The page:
After a very good, and also challenging service, I exited the auditorium and walked around – just connecting with people. Lots of hugs, and so much love. Did it solve all the worlds problems, or my heartache? No. But, did it act as a balm to some open wounds? It did do that. I did leave in tears. It had been an emotional morning, to say the least.

As I started on my way towards getting lunch and heading home, I ran over the edge of the shoulder as I wiped away tears that were randomly escaping my eyes. At this exact moment, a police SUV going the opposite direction happened to be passing. Yep, you guessed it. It wasn’t long that the very same officer was in my lane, behind me, pulling me over. Cause that seems like a fun addition to Easter.

But, what happened next was unexpected. The officer walked up to my window, and told me why I had been pulled over. He asked if I was alright, and if I could explain what had happened. I shared with him my pain, the loss of my daughter, and the rush of emotions that have been present today. His response was one of compassion. He asked about her – how she died, how old she was, how long it has been, etc. He listened, and he cared. He could see my pain, but didn’t ignore it, or run from it.

I did receive a warning for my driving infraction, and I’m sincerely grateful for the grace that goes along with not actually getting a ticket. He inquired about my plans for the rest of the day. He asked if I was okay, but didn’t stop there. He asked the questions he was trained to ask – the hard questions. He asked if I was really okay, and if I had thoughts of hurting myself or of suicide. I explained that I’ve had those thoughts before, but that I think every human being alive would be hard pressed to say they never have. He not only made sure I was safe, but that I remembered (and no, I haven’t and won’t ever forget) I have two precious children waiting at home, and that need me. He reminded me that they (the police department) were there – just a phone call away if there ever was a need. His concern is only one reason that I stand by the fact that we live in a community I’m proud of – backed by a police force I’m sincerely grateful for.

While there is a lot of pain attached to any day (Easter, or otherwise) – there is also a great deal of compassion and love. It is those things alone that keep any version of hope alive.

Waiting On Sunday To Dawn

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Today is Saturday. Yes, it’s the day of the week, but it marks the beginning and end of so much. It’s the day after Good Friday. Let’s take a look at that. 

The death of Christ ushered in grief unspeakable. Saturday became a day where many lost hope in all they knew. The Savior of the world, now dead. All people knew was the hope of the world, their world, had suffered intensely and then died. What is good about that?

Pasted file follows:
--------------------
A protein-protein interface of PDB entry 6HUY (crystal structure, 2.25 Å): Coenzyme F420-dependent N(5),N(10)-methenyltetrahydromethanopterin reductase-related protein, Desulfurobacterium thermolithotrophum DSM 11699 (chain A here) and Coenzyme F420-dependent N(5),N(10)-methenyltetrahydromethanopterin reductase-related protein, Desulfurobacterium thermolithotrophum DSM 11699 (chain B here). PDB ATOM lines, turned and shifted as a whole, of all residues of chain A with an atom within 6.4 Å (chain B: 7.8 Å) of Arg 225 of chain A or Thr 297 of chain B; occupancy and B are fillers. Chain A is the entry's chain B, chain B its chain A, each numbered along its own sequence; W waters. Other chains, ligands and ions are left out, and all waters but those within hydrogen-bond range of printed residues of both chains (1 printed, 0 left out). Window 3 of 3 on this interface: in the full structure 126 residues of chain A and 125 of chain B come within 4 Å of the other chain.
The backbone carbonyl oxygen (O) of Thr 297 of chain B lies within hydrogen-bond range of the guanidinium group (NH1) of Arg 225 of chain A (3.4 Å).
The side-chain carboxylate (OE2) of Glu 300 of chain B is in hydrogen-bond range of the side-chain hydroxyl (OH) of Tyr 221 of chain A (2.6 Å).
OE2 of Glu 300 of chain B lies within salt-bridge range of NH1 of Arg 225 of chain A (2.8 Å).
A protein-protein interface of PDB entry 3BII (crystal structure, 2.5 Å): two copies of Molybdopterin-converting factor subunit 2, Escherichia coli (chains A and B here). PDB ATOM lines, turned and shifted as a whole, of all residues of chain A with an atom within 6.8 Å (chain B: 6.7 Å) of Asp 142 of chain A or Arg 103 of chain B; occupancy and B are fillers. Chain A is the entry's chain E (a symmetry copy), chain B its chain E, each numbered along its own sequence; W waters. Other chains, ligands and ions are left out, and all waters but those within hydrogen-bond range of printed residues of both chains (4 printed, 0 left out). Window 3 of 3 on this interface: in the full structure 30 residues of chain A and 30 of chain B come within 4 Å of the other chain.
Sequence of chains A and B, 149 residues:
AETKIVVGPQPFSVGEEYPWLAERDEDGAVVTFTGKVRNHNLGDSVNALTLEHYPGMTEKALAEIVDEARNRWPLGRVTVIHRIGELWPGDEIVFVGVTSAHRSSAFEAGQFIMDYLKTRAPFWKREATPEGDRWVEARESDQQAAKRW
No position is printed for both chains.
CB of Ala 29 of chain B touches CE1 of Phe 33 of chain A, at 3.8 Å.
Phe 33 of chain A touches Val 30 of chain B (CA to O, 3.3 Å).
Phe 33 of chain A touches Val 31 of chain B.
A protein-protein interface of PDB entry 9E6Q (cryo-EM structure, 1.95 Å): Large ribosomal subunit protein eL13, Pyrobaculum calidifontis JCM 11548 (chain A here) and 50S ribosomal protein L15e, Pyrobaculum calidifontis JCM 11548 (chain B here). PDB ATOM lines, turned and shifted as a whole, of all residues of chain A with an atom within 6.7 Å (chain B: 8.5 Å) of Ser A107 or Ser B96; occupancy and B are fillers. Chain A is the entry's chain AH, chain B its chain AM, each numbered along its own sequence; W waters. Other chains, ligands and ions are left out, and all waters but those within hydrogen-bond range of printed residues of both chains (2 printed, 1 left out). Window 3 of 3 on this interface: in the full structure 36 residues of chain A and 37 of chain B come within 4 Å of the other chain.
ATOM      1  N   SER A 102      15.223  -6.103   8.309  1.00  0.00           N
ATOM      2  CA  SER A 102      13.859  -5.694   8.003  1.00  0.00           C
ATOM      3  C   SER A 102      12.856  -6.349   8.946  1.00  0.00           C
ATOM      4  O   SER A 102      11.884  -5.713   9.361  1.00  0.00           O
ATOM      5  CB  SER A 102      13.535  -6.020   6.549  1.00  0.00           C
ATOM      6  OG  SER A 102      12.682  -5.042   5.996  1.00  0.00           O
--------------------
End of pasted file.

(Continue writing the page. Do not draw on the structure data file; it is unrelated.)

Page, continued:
Good Friday would NEVER in a billion years be considered good…unless you knew Sunday was coming. The grief of Saturday, and the tears of pain and heartache – those would give way to life. The impossible. The good became part of Friday when the Savior of mankind rose from the dead on the third day. 
That is one of the most general looks at the Christian story of Jesus being crucified, dead and entombed, and rising from the dead – leaving an empty tomb. He had risen, and hope restored. 

This season of my life is arguably the most difficult and painful of any I’ve ever walked through. Some days the guiding force of life seem to be pain, grief, and hopelessness. Those things dictate the way I feel and relate to life on a given day. 

Today is my Saturday. The biggest motivating force that keeps whatever hope alive is that Sunday will dawn. Just as those in Jesus day found hope was in fact alive, I have to believe that there is life yet to be lived; life still possesses the possibility of hope for something beyond pain. I have to believe that Sunday will dawn. I’m not there right now, and frankly, I don’t know how to hold onto that hope. 

Today is Saturday, and I will perhaps learn to embrace the whatever is, right now. When I feel like life is impossible, and don’t know how to keep walking, I’ll just know that maybe – just maybe, Sunday will dawn. 

When A Concert Is More Than Just Good Music

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I went to a concert last night. I didn’t have the money to get in the doors, but I still went. I wanted to be there, and I knew I needed to be there. Music is one of a few safe places in my life right now. There was an individual, my friend Dan (from DCA Events) who knew a bit of my story, and invited me in. I didn’t have the money, and he knew it. He said words that probably set the tone for the entire evening. He said this, “It’s not about a concert. It’s about Jesus.” I already had tears streaming down my face at this point, and he invited me into the concert and (without a seat at the time) I just stood at the back. I watched, and I cried. Concerts are also something my daughter and I very much enjoyed going to before she died last year. So, the emotions surrounding that also were fighting for their place. I think I cried more last night than I have, ever, in any concert. It was healing, but it also hurt.

This is a tour called Worship In The Round, and featured Building 429, Josh Wilson, and Chris August. I’ve seen Chris August a couple of times before, but never the others. There was also a guy, Adam Weber, who I’d later learn was the pastor of a church with multiple campuses out of state.

Something happened there though. In my heart. Sadly, I didn’t magically find all this hope that has seemingly gone on an extended vacation. But, what I did find was a safe place. Music is still that. I heard words and messages of hope. Of love. Of faith. Of Jesus. I heard all those things. The only dilemma I have right now, is finding the strength to keep holding onto those messages. I need them to be more than great words that exist in the here and now, but vanish like a vapor. At an intermission of sorts, I saw a friend from church. When she saw me, she made her way over to me, and she gave me a hug, and simply held me as I cried. And cried. That was kind, and so needed. I didn’t know how much it was needed until I just sat there in tears.